Mesenchymal stromal cells can regulate the immune response in the tumor microenvironment

Alessandro Poggi*, Massimo Giuliani

*Corresponding author for this work

Research output: Contribution to journalReview articlepeer-review

50 Citations (Scopus)


The tumor microenvironment is a good target for therapy in solid tumors and hematological malignancies. Indeed, solid tumor cells’ growth and expansion can influence neighboring cells’ behavior, leading to a modulation of mesenchymal stromal cell (MSC) activities and remodeling of extracellular matrix components. This leads to an altered microenvironment, where reparative mechanisms, in the presence of sub-acute inflammation, are not able to reconstitute healthy tissue. Carcinoma cells can undergo epithelial mesenchymal transition (EMT), a key step to generate metastasis, these mesenchymal-like cells display the functional behavior of MSC. Furthermore, MSC can support the survival and growth of leukemic cells within bone marrow participating in the leukemic cell niche. Notably, MSC can inhibit the anti-tumor immune response through either carcinoma-associated fibroblasts or bone marrow stromal cells. Experimental data have indicated their relevance in regulating cytolytic effector lymphocytes of the innate and adaptive arms of the immune system. Herein, we will discuss some of the evidence in hematological malignancies and solid tumors. In particular, we will focus our attention on the means by which it is conceivable to inhibit MSC-mediated immune suppression and trigger anti-tumor innate immunity.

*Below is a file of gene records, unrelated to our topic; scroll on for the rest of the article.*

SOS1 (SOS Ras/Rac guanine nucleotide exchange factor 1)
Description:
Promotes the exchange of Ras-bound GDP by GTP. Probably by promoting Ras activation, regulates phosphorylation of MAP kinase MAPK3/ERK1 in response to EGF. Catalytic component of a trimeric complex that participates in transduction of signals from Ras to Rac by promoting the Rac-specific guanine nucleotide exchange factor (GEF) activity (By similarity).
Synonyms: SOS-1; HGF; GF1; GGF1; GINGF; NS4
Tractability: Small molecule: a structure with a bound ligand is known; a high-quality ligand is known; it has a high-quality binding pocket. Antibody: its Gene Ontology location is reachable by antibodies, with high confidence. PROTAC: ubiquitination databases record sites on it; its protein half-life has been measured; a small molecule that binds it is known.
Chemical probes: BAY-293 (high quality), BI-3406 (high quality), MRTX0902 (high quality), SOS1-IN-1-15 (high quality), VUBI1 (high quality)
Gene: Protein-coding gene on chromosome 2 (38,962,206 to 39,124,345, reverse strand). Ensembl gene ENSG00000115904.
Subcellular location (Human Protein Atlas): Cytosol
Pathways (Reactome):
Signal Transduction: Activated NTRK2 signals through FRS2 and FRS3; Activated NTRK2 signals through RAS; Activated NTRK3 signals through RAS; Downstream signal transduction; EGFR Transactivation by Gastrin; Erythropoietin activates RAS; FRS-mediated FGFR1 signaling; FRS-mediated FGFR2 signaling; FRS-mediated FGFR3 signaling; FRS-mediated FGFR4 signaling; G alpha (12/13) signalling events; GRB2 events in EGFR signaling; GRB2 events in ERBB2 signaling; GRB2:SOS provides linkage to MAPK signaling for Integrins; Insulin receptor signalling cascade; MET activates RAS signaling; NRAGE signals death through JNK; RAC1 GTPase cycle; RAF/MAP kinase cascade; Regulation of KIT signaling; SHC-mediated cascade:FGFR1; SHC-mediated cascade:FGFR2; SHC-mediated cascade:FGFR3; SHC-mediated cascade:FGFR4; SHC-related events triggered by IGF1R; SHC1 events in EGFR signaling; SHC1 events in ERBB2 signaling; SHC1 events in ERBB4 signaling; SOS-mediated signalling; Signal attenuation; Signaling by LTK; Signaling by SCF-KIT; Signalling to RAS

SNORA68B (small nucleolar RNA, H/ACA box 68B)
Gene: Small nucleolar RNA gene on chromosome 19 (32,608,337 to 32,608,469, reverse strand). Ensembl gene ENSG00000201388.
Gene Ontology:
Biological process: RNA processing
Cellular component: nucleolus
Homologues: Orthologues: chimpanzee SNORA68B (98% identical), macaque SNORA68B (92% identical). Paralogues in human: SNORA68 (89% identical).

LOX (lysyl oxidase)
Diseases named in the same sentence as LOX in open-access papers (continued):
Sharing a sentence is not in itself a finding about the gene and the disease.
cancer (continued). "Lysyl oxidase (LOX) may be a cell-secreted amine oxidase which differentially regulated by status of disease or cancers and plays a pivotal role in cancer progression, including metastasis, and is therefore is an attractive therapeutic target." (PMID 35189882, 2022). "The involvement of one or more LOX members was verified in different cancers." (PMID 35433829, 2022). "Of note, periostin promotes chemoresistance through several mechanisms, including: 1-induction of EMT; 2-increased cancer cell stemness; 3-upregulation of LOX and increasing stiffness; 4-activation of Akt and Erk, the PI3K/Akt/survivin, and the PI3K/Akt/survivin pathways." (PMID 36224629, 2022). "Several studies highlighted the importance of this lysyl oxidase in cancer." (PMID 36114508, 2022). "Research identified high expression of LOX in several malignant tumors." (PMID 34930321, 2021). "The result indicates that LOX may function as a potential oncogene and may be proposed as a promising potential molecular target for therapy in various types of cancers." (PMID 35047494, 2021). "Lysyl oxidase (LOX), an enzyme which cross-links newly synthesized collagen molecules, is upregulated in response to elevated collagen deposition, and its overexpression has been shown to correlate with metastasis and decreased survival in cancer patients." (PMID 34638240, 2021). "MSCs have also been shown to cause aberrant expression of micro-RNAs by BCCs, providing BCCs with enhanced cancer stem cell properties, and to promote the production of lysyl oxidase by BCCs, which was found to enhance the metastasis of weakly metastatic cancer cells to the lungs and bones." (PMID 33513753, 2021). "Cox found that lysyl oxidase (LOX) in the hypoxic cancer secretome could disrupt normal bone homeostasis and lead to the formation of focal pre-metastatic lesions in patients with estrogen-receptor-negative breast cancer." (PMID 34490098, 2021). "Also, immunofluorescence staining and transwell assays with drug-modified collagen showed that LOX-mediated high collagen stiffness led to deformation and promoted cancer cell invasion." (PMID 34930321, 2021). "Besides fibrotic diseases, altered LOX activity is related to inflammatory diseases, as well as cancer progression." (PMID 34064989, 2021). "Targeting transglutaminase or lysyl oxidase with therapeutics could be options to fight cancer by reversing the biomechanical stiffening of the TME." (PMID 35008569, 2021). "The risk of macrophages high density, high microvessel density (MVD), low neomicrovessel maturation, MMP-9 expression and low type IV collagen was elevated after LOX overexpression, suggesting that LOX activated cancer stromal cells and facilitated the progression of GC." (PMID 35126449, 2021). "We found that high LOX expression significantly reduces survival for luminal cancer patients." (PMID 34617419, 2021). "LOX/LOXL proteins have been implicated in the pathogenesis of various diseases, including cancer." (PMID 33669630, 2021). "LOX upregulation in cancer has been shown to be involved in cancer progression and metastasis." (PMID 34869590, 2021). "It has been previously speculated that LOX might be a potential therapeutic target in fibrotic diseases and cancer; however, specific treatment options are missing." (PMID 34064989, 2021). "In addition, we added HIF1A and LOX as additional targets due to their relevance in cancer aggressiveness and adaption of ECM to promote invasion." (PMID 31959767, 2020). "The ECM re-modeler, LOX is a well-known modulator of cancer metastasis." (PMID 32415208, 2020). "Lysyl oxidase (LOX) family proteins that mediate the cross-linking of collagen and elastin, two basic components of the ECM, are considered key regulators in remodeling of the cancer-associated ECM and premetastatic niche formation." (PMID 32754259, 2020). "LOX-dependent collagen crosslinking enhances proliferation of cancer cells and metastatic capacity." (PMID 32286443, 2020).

Original languageEnglish
Article number41
Issue number4
Publication statusPublished - Dec 2016


  • Hematopoietic malignancies
  • Immune escape
  • Immune regulation
  • Innate immunity
  • Mesenchymal stromal cells
  • NK cells
  • γδ T cells


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